Simvastatin, at clinically relevant concentrations, affects human uterine leiomyoma growth and extracellular matrix production
Simvastatin at pharmacologically relevant concentrations induced apoptosis in human leiomyoma cells and a significant decrease in extracellular matrix proteins, including collagens, fibronectin, and proteoglycans.
Volume 110, Issue 7, Pages 1398–1407.e1
Minnie Malik, Ph.D., Joy Britten, M.D., Mostafa Borahay, M.D., James Segars, M.D., William H. Catherino, M.D., Ph.D.
To observe the antifibroid effects of therapeutic concentrations of simvastatin, which interferes with cholesterol biosynthesis, a known precursor of five major classes of steroid hormones, including progesterone and estrogen, which play a major role in the development and growth of uterine leiomyomas.
Two-dimensional and three-dimensional cell culture study of immortalized human leiomyoma and patient-matched myometrium cells treated with simvastatin.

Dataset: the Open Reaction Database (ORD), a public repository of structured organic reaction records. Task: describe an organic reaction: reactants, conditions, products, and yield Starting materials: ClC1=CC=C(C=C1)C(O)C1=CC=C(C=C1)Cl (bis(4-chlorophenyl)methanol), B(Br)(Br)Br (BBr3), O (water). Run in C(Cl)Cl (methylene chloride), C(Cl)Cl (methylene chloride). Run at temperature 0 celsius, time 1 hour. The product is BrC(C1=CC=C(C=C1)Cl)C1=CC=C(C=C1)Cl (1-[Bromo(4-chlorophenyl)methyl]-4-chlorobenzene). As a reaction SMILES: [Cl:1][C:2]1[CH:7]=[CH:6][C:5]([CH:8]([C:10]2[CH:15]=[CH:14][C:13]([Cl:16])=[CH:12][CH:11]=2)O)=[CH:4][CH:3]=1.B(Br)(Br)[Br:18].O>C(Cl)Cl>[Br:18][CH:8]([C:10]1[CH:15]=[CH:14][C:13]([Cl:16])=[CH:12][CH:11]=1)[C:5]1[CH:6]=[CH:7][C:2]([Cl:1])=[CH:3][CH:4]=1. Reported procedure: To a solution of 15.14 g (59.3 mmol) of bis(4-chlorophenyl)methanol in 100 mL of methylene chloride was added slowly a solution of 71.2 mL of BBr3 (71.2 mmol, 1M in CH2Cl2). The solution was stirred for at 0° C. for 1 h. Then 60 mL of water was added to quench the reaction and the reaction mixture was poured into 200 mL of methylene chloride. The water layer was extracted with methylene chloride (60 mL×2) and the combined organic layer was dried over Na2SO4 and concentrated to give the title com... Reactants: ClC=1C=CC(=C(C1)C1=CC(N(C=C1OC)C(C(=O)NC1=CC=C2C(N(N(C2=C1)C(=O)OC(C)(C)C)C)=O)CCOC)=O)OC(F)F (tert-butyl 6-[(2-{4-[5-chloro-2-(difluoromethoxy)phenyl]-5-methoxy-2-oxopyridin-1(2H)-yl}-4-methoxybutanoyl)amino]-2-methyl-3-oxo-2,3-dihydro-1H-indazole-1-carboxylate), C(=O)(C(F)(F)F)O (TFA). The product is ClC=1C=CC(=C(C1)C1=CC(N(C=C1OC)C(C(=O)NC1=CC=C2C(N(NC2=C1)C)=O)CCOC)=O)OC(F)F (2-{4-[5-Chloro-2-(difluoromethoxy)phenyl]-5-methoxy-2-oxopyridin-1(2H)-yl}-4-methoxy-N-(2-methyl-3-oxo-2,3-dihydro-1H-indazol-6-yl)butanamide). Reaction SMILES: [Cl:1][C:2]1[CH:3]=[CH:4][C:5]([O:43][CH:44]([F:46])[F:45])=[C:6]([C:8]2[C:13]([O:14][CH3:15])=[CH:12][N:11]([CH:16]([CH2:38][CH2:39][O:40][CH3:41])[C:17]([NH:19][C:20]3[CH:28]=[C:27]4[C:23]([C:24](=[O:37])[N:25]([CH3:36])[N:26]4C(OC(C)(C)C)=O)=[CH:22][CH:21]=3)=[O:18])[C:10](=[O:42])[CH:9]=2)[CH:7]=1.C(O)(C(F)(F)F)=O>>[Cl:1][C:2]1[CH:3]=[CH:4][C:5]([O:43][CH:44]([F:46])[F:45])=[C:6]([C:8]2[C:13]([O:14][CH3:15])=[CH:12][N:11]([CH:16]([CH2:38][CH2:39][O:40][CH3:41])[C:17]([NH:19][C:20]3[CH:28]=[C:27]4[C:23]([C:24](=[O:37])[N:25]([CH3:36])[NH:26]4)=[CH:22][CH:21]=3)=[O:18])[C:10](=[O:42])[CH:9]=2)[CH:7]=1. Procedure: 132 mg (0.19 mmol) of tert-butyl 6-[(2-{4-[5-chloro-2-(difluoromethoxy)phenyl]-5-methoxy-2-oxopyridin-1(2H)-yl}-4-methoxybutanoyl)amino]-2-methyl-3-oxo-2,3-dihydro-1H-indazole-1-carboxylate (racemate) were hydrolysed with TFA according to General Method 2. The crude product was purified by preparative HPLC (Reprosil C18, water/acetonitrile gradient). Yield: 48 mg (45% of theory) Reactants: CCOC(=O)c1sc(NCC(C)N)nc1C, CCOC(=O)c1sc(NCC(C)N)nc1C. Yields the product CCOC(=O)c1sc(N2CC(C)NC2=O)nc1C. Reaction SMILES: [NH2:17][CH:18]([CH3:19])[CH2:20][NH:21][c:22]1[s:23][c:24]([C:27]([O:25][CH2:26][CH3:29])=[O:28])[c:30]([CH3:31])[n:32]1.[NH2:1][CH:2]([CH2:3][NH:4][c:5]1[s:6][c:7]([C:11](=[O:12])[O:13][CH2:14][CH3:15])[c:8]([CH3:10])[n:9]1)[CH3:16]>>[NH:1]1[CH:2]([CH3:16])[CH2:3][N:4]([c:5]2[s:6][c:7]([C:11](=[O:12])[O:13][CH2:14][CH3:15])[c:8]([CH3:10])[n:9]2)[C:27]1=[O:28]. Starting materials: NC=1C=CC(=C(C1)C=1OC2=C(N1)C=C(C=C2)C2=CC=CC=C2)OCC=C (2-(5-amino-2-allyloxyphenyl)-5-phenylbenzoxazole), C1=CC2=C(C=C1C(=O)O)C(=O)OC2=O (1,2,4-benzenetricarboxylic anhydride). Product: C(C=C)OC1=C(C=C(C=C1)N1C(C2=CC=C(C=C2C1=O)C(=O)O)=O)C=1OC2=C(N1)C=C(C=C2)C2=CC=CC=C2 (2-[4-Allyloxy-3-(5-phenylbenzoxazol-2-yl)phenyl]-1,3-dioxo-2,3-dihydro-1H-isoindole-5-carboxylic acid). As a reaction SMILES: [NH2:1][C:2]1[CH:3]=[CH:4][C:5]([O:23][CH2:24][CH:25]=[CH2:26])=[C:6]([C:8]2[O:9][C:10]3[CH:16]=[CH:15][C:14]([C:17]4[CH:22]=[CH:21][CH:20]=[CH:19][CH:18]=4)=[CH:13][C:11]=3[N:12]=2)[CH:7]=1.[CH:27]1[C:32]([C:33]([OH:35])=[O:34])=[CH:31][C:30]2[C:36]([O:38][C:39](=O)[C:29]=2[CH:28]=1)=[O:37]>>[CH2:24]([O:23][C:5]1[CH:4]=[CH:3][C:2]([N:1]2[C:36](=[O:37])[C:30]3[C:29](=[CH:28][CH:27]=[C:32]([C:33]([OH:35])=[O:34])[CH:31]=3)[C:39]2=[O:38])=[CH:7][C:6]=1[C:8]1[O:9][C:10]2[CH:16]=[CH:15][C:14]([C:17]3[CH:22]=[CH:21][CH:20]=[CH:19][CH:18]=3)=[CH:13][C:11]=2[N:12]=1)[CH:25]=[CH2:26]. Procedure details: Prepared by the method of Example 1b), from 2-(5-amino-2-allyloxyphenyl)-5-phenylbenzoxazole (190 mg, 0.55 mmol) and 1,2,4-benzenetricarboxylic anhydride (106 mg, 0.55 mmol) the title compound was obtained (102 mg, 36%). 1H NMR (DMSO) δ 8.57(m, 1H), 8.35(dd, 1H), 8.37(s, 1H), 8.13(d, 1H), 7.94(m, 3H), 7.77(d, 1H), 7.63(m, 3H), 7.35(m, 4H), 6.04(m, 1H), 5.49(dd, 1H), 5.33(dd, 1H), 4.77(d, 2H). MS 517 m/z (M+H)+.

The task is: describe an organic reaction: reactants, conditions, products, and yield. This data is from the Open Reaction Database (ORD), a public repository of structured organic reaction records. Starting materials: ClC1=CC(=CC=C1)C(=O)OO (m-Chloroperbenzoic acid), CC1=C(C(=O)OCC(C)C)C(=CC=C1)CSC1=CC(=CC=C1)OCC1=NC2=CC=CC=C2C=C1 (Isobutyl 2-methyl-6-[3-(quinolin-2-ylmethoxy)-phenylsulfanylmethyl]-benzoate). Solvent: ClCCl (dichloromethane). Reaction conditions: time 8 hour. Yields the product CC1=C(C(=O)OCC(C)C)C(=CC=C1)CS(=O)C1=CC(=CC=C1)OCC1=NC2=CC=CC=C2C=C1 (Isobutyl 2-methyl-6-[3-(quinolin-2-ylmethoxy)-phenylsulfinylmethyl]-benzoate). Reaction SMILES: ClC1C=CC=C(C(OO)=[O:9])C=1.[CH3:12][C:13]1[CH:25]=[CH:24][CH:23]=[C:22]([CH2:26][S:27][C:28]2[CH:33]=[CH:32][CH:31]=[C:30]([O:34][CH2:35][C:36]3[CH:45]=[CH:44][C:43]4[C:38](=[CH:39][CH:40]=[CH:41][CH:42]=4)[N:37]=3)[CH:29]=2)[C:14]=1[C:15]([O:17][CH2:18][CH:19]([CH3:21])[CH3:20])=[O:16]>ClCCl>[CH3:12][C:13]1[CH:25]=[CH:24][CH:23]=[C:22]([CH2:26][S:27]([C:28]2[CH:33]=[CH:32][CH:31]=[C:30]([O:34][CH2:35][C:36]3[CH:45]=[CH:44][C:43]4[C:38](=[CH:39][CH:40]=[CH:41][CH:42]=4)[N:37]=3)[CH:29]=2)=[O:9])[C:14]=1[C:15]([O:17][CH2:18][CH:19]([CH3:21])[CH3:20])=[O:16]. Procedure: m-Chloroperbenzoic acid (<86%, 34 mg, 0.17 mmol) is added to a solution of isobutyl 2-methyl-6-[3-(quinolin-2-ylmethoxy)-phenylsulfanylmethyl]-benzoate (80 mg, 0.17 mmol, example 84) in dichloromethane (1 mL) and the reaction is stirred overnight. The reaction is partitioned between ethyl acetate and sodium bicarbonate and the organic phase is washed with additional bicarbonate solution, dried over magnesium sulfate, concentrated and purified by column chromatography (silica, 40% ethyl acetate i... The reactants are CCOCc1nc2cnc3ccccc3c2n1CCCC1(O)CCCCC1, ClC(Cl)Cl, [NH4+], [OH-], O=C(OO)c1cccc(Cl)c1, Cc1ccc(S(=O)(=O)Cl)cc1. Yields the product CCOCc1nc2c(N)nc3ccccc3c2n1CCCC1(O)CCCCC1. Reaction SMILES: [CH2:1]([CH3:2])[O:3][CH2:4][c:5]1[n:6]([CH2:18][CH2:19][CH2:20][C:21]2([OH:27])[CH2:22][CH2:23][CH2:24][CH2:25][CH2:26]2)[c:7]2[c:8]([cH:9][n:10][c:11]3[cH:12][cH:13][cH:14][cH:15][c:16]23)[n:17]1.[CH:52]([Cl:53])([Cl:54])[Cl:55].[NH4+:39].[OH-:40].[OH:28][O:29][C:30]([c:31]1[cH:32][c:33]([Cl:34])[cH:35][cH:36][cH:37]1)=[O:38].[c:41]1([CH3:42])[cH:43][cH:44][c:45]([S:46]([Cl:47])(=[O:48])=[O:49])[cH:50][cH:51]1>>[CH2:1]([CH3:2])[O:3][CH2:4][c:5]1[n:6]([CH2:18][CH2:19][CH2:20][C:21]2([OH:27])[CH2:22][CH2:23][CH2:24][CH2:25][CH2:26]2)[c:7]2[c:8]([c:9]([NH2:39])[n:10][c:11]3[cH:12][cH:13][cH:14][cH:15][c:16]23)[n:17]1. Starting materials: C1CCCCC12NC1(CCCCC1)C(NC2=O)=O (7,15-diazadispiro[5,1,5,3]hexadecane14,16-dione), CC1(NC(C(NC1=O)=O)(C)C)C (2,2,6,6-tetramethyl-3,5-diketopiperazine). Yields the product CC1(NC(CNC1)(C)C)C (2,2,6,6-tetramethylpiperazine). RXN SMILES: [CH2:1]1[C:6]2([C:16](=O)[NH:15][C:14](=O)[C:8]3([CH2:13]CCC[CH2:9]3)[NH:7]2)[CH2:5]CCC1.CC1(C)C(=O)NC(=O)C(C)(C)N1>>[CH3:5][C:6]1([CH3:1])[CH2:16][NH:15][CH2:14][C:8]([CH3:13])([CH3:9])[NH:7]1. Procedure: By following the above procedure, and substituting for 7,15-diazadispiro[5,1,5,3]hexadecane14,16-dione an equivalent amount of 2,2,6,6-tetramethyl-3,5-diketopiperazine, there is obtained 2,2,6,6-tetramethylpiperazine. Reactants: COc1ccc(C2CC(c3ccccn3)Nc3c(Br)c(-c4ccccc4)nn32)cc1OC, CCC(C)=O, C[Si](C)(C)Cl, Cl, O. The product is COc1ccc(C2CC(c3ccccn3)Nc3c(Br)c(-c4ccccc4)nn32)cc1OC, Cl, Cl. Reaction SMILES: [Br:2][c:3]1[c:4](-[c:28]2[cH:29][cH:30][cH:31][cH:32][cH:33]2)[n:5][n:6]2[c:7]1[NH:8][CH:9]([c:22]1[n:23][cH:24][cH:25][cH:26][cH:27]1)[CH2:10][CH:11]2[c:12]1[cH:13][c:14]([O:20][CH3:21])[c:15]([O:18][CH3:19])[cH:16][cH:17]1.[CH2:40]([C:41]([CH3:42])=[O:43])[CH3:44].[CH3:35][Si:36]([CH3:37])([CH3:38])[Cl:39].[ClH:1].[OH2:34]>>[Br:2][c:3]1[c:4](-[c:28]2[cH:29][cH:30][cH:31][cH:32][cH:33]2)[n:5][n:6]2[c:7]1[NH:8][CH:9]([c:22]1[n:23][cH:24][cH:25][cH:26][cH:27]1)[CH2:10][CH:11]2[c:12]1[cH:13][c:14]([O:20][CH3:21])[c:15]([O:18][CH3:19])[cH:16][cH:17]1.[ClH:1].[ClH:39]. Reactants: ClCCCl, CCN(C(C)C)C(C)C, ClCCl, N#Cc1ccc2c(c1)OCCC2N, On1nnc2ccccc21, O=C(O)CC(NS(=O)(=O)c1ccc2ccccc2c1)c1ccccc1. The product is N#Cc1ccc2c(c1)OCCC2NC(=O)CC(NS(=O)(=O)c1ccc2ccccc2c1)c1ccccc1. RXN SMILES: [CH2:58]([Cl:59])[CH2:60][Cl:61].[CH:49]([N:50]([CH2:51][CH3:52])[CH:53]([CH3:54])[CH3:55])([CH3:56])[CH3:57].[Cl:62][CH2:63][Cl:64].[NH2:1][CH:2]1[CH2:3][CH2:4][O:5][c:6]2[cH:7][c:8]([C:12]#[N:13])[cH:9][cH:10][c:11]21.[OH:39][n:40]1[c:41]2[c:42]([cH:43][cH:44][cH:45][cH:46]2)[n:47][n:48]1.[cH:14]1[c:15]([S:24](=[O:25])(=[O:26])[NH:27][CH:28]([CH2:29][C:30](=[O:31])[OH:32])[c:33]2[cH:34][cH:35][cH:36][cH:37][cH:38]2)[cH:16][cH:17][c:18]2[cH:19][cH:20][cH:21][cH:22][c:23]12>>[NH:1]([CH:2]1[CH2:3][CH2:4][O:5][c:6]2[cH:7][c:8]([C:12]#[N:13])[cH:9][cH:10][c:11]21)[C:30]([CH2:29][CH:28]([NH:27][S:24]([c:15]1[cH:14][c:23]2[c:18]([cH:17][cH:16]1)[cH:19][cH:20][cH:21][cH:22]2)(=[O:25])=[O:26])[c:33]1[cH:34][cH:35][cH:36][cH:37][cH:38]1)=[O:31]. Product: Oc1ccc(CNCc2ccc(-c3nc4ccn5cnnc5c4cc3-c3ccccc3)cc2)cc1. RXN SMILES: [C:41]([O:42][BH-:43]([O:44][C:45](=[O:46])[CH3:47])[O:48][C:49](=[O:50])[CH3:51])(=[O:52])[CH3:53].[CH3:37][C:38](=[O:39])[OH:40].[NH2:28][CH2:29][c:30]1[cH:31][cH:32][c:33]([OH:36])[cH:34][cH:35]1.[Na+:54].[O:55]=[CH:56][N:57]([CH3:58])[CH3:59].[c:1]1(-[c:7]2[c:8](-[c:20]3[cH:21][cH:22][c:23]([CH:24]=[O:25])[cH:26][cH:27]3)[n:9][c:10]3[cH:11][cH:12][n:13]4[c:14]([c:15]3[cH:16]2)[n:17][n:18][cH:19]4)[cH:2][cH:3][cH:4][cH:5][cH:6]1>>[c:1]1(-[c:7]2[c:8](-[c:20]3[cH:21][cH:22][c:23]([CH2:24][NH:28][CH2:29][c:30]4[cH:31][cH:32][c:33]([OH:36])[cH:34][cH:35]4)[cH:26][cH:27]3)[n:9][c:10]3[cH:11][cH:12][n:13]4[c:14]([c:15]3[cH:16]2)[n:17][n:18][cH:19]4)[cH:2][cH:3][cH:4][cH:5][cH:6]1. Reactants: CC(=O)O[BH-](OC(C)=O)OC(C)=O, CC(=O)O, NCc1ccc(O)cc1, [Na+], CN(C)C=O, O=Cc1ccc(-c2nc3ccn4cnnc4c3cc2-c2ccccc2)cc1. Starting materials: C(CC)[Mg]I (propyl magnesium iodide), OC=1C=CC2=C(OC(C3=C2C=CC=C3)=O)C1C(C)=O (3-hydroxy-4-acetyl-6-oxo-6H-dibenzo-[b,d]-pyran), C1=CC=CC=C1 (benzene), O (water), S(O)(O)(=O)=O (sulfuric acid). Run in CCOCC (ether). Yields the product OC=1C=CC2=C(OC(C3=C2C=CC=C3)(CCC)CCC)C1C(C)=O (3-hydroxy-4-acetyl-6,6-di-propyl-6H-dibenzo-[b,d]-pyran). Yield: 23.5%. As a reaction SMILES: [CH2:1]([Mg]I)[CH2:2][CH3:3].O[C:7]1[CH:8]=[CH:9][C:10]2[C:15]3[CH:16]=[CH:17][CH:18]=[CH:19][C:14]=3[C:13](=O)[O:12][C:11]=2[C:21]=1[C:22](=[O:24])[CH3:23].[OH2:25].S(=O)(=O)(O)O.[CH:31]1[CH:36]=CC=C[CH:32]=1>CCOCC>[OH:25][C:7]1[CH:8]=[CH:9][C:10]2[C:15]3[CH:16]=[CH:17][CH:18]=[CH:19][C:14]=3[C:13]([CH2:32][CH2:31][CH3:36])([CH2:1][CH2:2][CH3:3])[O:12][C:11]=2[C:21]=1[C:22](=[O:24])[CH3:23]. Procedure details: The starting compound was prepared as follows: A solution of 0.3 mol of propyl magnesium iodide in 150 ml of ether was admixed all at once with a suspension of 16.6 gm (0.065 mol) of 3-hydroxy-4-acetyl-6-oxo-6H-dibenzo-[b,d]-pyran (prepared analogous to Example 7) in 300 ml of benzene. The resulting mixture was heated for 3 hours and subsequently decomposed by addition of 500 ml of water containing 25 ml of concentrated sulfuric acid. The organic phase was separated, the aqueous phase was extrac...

Main Outcome Measure(s)
Cell proliferation, alteration in apoptotic signaling pathways, and extracellular matrix (ECM) protein production.
Simvastatin demonstrated a concentration-dependent antiproliferative effect on both the leiomyoma cells and the patient-matched myometrium cells, but a higher inhibitory effect at lower concentrations of simvastatin was observed in leiomyoma cells. Simvastatin also regulated leiomyoma cell apoptosis through a concentration-dependent increase in activity of caspase-3. Simvastatin significantly inhibited expression of major ECM proteins collagen I, collagen III, fibronectin, versican, and brevican in leiomyoma cells at concentrations as low as 10−9 mol/L within 48 hours of exposure.
Simvastatin induces apoptosis in uterine leiomyoma cells at low concentrations, as evidenced by increased active caspase levels. Furthermore, inhibited production of the ECM proteins may lead to reduction in tumor size. Simvastatin may represent a novel therapeutic treatment strategy for uterine leiomyomas.